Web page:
This post has been in the offing for a while – I am just finalising it and then rushing off to yet another flamin’ meeting! Roll on the weekend when I have time to catch up on everything – a teacher’s lot is one of constantly putting the big jobs off until the weekends until you have big chunks of time to get the jobs done! (that includes the collaborative scheme of work stuff, which I had meant to do last weekend, but local events took over).
Anyway, I’ve just finished (finally) the whole feedback cycle with my year 10s (tests -> marking -> self assessment -> teacher feedback -> target -> review) and have had time to digest the results too. Worryingly the whole cycle is due to start again in a few weeks – absence is an issue and so it takes a while to try to close the feedback loop with every single student! To give you some context: both sets are set 4 of 5 in either side of the year group and there are a total of 36 students (I’m lucky in terms of class sizes I know!) whose key stage 2 results range from 2.2 to 4 (with one outlier at 4.6) so their resulting targets are:
FFTD target grades of F = 4 students, E = 22 and D = 9 (some data is missing as they were in-year transfers – we get a lot of those!)
3 levels of progress – all grade D with the exception of 4 students who have target grades of C (again we do have some missing levels of progress data missing!)
Now before you say it – I know there appears to be a discrepancy between 3 level targets being higher than their FFTD – that reminds me to finish the analysis for years 10 and 11 that I’ve started as I’m not convinced this should be the case and need to check this data out! (I’ll do it on the weekend!).
Historically, some of these students by now, would have moved into our intervention sets after there was room made for them with students having attained a C the November sitting (they would have moved onto a “B and beyond” group). Obviously that option is no longer available to us (I’ll blog about what we’re doing now that we’re no longer using early entry at another time – but we do have some plans!) so we made the decision to build their confidence on the foundation tier up until Christmas and then start teaching higher tier topics with a view to them sitting their first higher tier paper in the Spring.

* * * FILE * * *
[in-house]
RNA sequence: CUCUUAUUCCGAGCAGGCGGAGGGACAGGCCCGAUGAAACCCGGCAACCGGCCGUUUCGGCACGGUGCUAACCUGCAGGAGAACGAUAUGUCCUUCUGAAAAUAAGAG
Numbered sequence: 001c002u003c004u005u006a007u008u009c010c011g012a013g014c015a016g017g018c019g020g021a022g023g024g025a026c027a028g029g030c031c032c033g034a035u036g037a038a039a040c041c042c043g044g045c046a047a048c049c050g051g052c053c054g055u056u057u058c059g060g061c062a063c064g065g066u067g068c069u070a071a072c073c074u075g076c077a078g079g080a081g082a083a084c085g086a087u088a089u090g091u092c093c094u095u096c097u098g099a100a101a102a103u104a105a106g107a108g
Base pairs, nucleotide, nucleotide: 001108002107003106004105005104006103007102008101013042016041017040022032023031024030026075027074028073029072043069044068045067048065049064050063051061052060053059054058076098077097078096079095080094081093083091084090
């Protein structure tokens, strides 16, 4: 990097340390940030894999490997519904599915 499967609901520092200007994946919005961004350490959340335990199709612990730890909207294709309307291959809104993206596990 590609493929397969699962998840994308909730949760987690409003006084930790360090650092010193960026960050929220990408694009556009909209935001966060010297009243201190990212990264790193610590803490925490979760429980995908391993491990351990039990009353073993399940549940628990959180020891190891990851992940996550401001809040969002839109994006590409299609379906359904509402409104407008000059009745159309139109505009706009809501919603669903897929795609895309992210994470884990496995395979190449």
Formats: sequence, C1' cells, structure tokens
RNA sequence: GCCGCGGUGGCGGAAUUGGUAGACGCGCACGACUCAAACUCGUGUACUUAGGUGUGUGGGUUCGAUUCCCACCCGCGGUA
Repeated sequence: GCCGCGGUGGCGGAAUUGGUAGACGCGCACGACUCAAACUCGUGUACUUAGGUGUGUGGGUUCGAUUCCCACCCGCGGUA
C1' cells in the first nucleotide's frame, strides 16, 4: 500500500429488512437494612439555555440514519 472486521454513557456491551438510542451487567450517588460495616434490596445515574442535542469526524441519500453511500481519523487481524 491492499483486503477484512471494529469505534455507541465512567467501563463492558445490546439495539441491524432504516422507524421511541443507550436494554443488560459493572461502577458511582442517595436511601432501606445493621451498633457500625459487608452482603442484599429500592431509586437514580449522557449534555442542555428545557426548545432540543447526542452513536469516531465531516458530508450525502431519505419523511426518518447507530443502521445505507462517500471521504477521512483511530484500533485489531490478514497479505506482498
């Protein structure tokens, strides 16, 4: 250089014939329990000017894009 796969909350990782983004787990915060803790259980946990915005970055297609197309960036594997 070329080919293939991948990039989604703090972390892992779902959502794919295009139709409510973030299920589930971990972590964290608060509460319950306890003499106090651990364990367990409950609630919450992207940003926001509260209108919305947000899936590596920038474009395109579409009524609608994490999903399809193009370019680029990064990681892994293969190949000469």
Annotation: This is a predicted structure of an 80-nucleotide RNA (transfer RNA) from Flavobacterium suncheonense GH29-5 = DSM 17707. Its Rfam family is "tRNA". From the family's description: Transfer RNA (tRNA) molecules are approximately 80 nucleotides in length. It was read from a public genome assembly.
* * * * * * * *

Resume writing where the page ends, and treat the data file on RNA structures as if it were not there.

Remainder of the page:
They expected it to be tough but they were all up for it and surprisingly in the main they have risen to the challenge:
- 1 of them went from a G to a C!! Amazing! but he has been working so, so hard and deserves it! Ok, so it was bang on the grade boundary but its a massive step and the student now wants a grade B. and Crikey I think he is determined enough to do it.
12 of them went up one grade – 5 from an F to an E, 5 from E to an D and 2 from a D to a C.
- 10 stayed on an E
- 2 stayed on a D
- 6 got a U with the number of marks away from an E ranging from 1 to 4. Disappointing for them, but they know what needs to be done to improve.
- 4 students were absent from the foundation (they got 2 x E’s and 2 x D’s) and 1 still hasn’t done the higher paper so I don’t have comparison figures available for them.
Its not conclusive proof, but its enough for me to know that it was the right decision to prepare them for the higher. I still have 15 months with the groups and whilst a couple of them have kicked and screamed along the way I genuinely think that my belief in them has started to give some of them a belief in themselves, that a C and beyond is achievable. I am not saying that they’re going to all get C’s and above, but it certainly isn’t going to be detrimental to them and it may be that by then a handful of these students will choose to do the foundation tier. Their lives after all, aren’t just about my lessons and there is so much going on that I’m not privy to.
I believe whether you have a policy of entering for the higher tier or foundation tier, it’s your choice (or that of your school) and the debate is interesting. Our policy is to use the higher tier for as many students as possible – there are so many reasons that we have chosen this route, but the interesting one for me is about not limiting students aspirations: “If you think you can’t … you won’t”. Of course, for the cynical amongst you, who will think it’s playing “the game”, what we do for a living as maths teachers is not a game. It’s real-life, real people that are involved and it’s about them, not us, not the school … those students we teach, and their futures.